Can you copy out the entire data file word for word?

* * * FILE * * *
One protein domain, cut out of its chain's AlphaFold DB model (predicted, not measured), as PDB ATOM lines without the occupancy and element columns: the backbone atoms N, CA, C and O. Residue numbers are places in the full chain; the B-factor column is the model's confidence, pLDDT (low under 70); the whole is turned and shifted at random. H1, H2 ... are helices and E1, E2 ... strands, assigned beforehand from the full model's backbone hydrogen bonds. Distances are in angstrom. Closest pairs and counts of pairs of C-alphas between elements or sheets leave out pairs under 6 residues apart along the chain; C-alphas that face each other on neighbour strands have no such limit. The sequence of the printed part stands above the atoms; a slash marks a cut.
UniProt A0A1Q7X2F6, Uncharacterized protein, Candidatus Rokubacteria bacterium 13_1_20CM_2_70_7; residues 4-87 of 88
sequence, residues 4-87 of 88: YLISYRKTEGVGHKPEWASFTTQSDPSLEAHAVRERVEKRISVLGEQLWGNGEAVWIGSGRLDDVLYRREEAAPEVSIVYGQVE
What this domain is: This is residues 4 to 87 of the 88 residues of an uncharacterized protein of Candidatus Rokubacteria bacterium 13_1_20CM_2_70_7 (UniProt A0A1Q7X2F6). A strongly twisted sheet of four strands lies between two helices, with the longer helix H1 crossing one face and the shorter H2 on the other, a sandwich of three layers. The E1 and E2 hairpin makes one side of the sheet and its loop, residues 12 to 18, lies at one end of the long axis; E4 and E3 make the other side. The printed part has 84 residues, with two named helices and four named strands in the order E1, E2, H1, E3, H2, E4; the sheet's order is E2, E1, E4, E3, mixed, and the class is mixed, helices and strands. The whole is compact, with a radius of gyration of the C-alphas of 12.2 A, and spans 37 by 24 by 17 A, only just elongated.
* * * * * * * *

One protein domain, cut out of its chain's AlphaFold DB model (predicted, not measured), as PDB ATOM lines without the occupancy and element columns: the backbone atoms N, CA, C and O. Residue numbers are places in the full chain; the B-factor column is the model's confidence, pLDDT (low under 70); the whole is turned and shifted at random. H1, H2 ... are helices and E1, E2 ... strands, assigned beforehand from the full model's backbone hydrogen bonds. Distances are in angstrom. Closest pairs and counts of pairs of C-alphas between elements or sheets leave out pairs under 6 residues apart along the chain; C-alphas that face each other on neighbour strands have no such limit. The sequence of the printed part stands above the atoms; a slash marks a cut.
UniProt A0A1Q7X2F6, Uncharacterized protein, Candidatus Rokubacteria bacterium 13_1_20CM_2_70_7; residues 4-87 of 88
sequence, residues 4-87 of 88: YLISYRKTEGVGHKPEWASFTTQSDPSLEAHAVRERVEKRISVLGEQLWGNGEAVWIGSGRLDDVLYRREEAAPEVSIVYGQVE
What this domain is: This is residues 4 to 87 of the 88 residues of an uncharacterized protein of Candidatus Rokubacteria bacterium 13_1_20CM_2_70_7 (UniProt A0A1Q7X2F6). A strongly twisted sheet of four strands lies between two helices, with the longer helix H1 crossing one face and the shorter H2 on the other, a sandwich of three layers. The E1 and E2 hairpin makes one side of the sheet and its loop, residues 12 to 18, lies at one end of the long axis; E4 and E3 make the other side. The printed part has 84 residues, with two named helices and four named strands in the order E1, E2, H1, E3, H2, E4; the sheet's order is E2, E1, E4, E3, mixed, and the class is mixed, helices and strands. The whole is compact, with a radius of gyration of the C-alphas of 12.2 A, and spans 37 by 24 by 17 A, only just elongated.